I got to the Cornelius Creek aid station, where my night-time saviors had left me a drop bag, and I commenced to socializing and eating like crazy. Cheyenne, Opal, and Madi set me up with a full meal and I sat down and took my time eating. Those girls were wonderful. The best aid station out there without a doubt. When I finished my brunch I got up and hit the road again.

On the way to Colon Hollow I passed most of the same people again, as they moved in and out the aid station faster than I did. I continued to feel better and better, and I caught up with Jordan Whitlock right before the aid station. He was nursing a sore hamstring that he got by running like a wild man at Boston six days before. We ran together for a little stretch, but he disappeared because he was having trouble running down hills.

I made it back to Cornelius Creek aid station feeling better than I had a right to, having covered the "forever section" of Promise Land faster than I ever had before. I caught up with Gina Gilbert starting up the falls and she said she was suffering from cramps. I offered her food and electrolytes but she said she was good so I moved on.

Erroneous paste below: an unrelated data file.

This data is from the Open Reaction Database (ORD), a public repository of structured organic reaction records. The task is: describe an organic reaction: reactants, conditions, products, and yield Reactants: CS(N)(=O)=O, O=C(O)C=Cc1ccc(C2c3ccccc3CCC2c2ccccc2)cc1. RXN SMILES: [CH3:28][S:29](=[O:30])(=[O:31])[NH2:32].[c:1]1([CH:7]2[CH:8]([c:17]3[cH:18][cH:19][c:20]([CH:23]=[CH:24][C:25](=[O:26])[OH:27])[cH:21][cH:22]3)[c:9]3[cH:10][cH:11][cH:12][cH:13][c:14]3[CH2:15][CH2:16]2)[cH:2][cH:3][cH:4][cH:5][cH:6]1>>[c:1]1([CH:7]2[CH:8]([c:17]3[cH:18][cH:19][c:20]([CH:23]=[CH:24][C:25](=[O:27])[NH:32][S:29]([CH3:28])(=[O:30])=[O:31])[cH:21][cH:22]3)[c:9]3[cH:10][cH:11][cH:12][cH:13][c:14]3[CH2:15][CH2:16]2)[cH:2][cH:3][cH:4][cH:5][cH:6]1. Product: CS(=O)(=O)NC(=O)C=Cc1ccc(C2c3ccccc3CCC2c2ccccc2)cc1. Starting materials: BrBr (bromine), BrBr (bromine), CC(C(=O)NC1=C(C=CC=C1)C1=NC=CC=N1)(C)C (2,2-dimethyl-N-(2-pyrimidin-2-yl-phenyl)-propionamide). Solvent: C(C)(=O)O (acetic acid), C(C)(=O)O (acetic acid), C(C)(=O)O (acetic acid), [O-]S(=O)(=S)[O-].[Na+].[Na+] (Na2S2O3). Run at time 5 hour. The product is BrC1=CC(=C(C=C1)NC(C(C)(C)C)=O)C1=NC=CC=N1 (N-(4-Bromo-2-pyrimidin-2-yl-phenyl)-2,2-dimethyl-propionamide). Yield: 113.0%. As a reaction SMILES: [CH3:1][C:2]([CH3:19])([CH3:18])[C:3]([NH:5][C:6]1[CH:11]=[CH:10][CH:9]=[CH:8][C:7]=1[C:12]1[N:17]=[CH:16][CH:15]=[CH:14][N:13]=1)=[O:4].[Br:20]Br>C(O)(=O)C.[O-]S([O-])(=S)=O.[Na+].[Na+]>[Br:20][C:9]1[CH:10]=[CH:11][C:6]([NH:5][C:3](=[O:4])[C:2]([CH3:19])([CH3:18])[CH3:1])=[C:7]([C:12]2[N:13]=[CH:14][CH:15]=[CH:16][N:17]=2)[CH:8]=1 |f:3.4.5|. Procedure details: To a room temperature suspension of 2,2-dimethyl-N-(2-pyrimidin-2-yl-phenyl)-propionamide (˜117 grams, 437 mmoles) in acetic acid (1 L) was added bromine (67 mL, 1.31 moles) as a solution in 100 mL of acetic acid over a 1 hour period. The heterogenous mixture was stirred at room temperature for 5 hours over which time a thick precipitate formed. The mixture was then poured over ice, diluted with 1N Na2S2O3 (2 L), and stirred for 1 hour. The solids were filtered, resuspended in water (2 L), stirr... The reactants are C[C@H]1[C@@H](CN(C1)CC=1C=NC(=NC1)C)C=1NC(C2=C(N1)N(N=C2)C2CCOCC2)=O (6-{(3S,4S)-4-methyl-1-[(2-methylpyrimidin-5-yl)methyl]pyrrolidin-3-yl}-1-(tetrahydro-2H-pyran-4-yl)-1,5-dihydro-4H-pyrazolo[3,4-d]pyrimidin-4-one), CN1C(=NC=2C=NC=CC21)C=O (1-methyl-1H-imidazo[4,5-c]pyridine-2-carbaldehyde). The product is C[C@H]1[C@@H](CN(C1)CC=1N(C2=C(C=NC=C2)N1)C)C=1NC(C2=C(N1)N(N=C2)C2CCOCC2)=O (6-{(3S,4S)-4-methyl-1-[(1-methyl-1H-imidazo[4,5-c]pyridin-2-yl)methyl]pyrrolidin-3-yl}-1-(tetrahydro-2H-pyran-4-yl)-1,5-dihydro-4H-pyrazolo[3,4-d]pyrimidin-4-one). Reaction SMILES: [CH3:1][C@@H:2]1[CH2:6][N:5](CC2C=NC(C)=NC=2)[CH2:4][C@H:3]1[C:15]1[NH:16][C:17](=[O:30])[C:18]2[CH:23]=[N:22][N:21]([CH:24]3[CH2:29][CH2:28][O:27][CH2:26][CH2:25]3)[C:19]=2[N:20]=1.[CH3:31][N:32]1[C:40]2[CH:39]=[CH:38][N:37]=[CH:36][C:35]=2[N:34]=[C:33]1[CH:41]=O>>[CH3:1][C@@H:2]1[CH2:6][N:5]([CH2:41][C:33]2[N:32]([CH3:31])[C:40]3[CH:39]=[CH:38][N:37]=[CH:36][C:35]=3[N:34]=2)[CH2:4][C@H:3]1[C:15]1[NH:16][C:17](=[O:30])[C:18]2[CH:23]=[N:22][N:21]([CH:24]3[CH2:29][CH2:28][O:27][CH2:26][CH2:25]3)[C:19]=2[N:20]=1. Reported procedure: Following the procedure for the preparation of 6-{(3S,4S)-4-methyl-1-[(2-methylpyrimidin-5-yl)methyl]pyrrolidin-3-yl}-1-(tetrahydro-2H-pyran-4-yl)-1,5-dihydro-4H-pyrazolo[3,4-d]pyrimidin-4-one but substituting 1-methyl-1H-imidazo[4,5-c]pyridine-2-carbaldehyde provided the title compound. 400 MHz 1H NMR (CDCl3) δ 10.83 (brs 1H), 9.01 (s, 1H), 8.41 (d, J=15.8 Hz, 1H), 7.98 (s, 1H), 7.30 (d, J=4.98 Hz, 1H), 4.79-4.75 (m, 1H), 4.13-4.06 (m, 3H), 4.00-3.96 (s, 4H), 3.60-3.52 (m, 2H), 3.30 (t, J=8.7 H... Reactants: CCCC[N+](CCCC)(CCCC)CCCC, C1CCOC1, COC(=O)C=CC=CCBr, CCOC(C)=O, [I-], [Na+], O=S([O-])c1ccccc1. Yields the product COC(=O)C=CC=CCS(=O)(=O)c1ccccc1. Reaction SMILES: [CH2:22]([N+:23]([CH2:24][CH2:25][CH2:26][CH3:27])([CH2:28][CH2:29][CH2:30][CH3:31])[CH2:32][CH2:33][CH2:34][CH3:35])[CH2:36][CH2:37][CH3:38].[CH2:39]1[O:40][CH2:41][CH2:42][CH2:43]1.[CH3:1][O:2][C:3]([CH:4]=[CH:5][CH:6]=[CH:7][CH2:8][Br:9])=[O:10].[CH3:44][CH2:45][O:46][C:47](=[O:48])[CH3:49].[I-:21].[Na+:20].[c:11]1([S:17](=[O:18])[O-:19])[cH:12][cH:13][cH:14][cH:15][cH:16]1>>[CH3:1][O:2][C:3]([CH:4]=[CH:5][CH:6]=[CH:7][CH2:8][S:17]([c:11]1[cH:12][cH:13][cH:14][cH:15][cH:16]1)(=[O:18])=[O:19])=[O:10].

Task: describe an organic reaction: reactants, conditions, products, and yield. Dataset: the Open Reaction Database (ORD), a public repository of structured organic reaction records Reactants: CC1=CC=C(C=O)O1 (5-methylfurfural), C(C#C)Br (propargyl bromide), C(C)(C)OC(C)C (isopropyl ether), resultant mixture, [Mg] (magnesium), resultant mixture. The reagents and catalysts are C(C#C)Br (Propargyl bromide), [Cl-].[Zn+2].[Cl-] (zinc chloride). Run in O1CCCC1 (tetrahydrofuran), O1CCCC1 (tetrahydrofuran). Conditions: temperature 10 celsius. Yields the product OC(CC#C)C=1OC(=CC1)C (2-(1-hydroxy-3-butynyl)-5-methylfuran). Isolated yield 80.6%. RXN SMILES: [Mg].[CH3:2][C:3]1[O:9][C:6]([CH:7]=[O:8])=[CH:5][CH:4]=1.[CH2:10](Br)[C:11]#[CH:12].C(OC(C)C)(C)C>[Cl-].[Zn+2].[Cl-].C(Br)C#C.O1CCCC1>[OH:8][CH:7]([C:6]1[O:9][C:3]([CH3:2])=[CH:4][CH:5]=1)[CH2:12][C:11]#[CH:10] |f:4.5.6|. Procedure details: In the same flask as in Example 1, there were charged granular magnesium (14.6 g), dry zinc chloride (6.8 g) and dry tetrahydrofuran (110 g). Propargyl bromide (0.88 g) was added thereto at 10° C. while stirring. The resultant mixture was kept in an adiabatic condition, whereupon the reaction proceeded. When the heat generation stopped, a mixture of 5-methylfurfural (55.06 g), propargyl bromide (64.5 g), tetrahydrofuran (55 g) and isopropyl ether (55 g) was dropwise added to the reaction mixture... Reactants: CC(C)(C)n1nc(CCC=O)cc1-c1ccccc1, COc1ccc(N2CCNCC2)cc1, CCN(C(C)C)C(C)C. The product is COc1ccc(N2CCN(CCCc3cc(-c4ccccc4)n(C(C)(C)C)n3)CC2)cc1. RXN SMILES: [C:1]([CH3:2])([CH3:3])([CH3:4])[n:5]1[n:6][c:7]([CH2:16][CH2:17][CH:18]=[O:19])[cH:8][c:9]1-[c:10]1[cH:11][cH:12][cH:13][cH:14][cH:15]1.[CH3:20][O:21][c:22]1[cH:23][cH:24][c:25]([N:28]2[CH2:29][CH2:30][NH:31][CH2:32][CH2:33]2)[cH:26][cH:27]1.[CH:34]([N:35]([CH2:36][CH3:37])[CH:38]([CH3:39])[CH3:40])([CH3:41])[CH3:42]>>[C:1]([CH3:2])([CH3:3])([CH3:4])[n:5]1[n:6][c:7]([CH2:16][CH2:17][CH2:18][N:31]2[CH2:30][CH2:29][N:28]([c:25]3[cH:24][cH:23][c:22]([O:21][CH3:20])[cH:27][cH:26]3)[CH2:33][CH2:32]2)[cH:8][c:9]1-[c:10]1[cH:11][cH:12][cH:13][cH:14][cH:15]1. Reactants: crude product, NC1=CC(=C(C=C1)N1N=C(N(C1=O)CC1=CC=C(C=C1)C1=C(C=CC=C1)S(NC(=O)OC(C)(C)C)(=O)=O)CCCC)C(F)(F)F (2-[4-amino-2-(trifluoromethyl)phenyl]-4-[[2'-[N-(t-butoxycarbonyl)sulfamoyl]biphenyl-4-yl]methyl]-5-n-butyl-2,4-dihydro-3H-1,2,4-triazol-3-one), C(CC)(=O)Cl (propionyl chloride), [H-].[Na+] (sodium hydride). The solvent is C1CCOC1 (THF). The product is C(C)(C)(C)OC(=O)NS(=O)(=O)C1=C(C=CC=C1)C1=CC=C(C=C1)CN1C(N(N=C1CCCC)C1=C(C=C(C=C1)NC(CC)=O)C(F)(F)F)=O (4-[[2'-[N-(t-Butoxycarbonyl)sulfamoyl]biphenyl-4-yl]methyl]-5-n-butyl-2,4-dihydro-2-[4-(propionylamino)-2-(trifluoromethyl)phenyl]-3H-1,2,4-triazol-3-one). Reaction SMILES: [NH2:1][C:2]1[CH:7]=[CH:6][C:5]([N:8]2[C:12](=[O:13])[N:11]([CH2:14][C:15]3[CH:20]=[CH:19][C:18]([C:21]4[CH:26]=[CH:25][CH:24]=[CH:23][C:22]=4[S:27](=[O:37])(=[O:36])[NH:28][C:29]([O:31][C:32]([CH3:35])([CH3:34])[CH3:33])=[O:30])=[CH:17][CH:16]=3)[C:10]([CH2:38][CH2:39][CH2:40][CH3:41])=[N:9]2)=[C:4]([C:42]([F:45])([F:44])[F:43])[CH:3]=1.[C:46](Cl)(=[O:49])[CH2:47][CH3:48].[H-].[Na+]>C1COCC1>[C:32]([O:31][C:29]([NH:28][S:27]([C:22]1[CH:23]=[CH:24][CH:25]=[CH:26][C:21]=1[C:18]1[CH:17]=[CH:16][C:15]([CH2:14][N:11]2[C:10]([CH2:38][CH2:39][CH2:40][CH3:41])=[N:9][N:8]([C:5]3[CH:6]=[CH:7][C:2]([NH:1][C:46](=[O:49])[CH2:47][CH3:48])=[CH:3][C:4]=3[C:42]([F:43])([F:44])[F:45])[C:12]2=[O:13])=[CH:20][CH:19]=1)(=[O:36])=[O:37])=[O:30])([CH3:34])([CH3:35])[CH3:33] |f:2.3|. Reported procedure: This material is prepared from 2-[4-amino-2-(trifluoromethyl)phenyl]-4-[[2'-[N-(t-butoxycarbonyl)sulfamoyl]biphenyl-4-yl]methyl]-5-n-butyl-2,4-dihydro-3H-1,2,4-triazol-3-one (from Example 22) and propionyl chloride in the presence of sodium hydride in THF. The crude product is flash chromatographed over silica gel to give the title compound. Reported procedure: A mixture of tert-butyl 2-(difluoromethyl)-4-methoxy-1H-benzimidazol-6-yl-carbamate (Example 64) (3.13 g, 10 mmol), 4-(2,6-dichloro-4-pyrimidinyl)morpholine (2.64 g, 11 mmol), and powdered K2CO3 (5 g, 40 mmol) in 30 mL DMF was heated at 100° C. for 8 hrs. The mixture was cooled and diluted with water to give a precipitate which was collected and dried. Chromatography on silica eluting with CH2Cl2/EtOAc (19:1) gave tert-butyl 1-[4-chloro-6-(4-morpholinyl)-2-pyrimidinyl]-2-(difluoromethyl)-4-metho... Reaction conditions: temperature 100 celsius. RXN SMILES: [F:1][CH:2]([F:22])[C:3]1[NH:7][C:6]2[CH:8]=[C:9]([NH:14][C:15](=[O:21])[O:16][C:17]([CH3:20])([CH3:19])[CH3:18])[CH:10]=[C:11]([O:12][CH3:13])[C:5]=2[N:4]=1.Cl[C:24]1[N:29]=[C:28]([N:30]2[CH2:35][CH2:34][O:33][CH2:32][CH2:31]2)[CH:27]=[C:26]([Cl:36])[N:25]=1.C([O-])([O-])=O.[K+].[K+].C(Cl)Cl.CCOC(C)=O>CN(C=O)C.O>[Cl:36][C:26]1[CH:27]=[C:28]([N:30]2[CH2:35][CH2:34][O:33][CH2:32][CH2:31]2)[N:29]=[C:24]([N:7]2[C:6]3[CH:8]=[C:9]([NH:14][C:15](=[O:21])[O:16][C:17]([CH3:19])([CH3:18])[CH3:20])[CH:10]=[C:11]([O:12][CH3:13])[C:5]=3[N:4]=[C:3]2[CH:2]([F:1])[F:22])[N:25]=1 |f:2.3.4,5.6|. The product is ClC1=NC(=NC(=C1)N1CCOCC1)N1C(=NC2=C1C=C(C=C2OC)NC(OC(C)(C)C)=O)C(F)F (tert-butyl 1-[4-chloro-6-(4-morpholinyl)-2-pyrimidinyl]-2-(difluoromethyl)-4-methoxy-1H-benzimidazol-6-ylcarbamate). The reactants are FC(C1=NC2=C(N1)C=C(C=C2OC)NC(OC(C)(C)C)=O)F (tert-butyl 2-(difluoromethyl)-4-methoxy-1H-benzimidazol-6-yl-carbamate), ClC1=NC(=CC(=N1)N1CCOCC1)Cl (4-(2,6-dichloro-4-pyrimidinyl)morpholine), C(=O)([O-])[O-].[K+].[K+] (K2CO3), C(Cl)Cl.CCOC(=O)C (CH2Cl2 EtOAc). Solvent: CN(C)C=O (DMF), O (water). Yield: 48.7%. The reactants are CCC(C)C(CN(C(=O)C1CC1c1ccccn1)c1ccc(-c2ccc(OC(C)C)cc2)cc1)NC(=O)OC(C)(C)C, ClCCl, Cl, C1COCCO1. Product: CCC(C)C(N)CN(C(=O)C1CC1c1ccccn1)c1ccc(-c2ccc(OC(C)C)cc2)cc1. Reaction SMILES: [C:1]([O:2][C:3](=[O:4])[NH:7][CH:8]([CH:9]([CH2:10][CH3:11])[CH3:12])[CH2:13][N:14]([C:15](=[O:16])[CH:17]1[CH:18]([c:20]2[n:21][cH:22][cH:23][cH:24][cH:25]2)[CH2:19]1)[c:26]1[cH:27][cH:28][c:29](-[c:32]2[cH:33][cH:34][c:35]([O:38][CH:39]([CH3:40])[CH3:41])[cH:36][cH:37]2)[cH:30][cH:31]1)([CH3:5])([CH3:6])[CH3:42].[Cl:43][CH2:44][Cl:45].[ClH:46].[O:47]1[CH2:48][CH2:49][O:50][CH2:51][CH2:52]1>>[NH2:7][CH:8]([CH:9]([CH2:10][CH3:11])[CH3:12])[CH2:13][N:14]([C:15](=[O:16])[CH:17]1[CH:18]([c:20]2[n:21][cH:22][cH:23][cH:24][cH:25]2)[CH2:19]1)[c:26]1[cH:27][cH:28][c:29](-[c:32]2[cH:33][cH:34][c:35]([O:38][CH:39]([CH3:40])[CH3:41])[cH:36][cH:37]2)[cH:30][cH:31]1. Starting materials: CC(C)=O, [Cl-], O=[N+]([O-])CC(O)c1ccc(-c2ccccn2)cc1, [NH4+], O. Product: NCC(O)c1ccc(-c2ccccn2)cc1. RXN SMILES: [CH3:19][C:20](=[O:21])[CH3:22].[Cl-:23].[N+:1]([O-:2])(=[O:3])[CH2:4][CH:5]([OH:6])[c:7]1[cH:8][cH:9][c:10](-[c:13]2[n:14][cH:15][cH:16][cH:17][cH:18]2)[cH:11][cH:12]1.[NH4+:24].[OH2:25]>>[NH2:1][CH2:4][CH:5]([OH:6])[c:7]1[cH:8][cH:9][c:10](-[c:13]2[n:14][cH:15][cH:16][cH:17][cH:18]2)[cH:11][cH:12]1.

I climbed the 3.4 miles from Cornelius Creek to Sunset Fields in 52 minutes, a personal best, and passed a lot of great runners on the way up. When I caught up with Dru Sexton, who is 62 years old and was on pace for about a 7 hour finish, I was motivated to push even harder. Dru you truly are an inspiration.

At sunset fields I refilled both bottles and took off with the goal of going under 7 hours. I ran harder than I thought I could, looking over my shoulder for Grattan Garbee to catch up with me on the downhill. I finished in 6:55.

Total running time of 14 hours and 10 minutes, with 15 minutes in between the runnings. 
Official Double Promise Land Time: 14 hours 25 minutes.

As much as I hate to admit it to David Horton, it was the hardest thing I have ever run. And yes, I would do it again.


2014 Promise Land Race Report (Alexis)

Promise Land 50K++

Bedford, Virginia

Saturday, April 26, 2014

Pre-Race Blah, Blah, Blah

A few days post Terrapin 50k I told the Wednesday group that I was bumping Promise Land to "A" race status, using Jamie Swyer's A race, B race, C race parameters. I don't recall if I told the group or not, but I was also going to train to the tune of attempting a sub 6 finish. I made a training plan, a four week plan of arbitrary numbers and a couple key workouts, and set about to training (what I believed to be) hard. I did the best that I could in the three week crunch you really get between Terrapin and Promise Land to train. The idea was to work hard so there would be no regrets in taper mode, but uncertainty and doubt still came looming. Sub 6 is "WHOA" time, could it be my time?